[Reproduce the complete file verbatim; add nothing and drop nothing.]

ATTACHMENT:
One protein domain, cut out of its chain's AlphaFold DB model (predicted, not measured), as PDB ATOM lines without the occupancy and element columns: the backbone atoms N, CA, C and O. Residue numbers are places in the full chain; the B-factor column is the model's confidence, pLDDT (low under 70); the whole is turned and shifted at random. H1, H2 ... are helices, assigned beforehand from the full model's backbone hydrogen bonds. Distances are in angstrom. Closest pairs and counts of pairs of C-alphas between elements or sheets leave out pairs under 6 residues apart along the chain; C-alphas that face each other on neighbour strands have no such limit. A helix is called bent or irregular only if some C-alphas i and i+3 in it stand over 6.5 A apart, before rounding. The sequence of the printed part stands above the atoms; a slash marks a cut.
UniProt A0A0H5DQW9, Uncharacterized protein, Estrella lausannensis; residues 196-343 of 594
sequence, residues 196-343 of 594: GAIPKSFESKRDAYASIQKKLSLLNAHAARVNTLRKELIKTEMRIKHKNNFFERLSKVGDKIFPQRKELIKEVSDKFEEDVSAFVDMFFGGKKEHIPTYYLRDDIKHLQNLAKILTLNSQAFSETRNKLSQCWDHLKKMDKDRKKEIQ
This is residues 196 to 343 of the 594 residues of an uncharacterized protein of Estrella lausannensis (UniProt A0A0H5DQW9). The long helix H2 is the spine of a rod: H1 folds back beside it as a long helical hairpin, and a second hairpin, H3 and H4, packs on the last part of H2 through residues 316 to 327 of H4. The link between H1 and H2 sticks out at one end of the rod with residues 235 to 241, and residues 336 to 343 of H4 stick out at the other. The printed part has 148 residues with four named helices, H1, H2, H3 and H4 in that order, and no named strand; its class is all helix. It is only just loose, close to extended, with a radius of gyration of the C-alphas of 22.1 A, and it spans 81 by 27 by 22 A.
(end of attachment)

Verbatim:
One protein domain, cut out of its chain's AlphaFold DB model (predicted, not measured), as PDB ATOM lines without the occupancy and element columns: the backbone atoms N, CA, C and O. Residue numbers are places in the full chain; the B-factor column is the model's confidence, pLDDT (low under 70); the whole is turned and shifted at random. H1, H2 ... are helices, assigned beforehand from the full model's backbone hydrogen bonds. Distances are in angstrom. Closest pairs and counts of pairs of C-alphas between elements or sheets leave out pairs under 6 residues apart along the chain; C-alphas that face each other on neighbour strands have no such limit. A helix is called bent or irregular only if some C-alphas i and i+3 in it stand over 6.5 A apart, before rounding. The sequence of the printed part stands above the atoms; a slash marks a cut.
UniProt A0A0H5DQW9, Uncharacterized protein, Estrella lausannensis; residues 196-343 of 594
sequence, residues 196-343 of 594: GAIPKSFESKRDAYASIQKKLSLLNAHAARVNTLRKELIKTEMRIKHKNNFFERLSKVGDKIFPQRKELIKEVSDKFEEDVSAFVDMFFGGKKEHIPTYYLRDDIKHLQNLAKILTLNSQAFSETRNKLSQCWDHLKKMDKDRKKEIQ
This is residues 196 to 343 of the 594 residues of an uncharacterized protein of Estrella lausannensis (UniProt A0A0H5DQW9). The long helix H2 is the spine of a rod: H1 folds back beside it as a long helical hairpin, and a second hairpin, H3 and H4, packs on the last part of H2 through residues 316 to 327 of H4. The link between H1 and H2 sticks out at one end of the rod with residues 235 to 241, and residues 336 to 343 of H4 stick out at the other. The printed part has 148 residues with four named helices, H1, H2, H3 and H4 in that order, and no named strand; its class is all helix. It is only just loose, close to extended, with a radius of gyration of the C-alphas of 22.1 A, and it spans 81 by 27 by 22 A.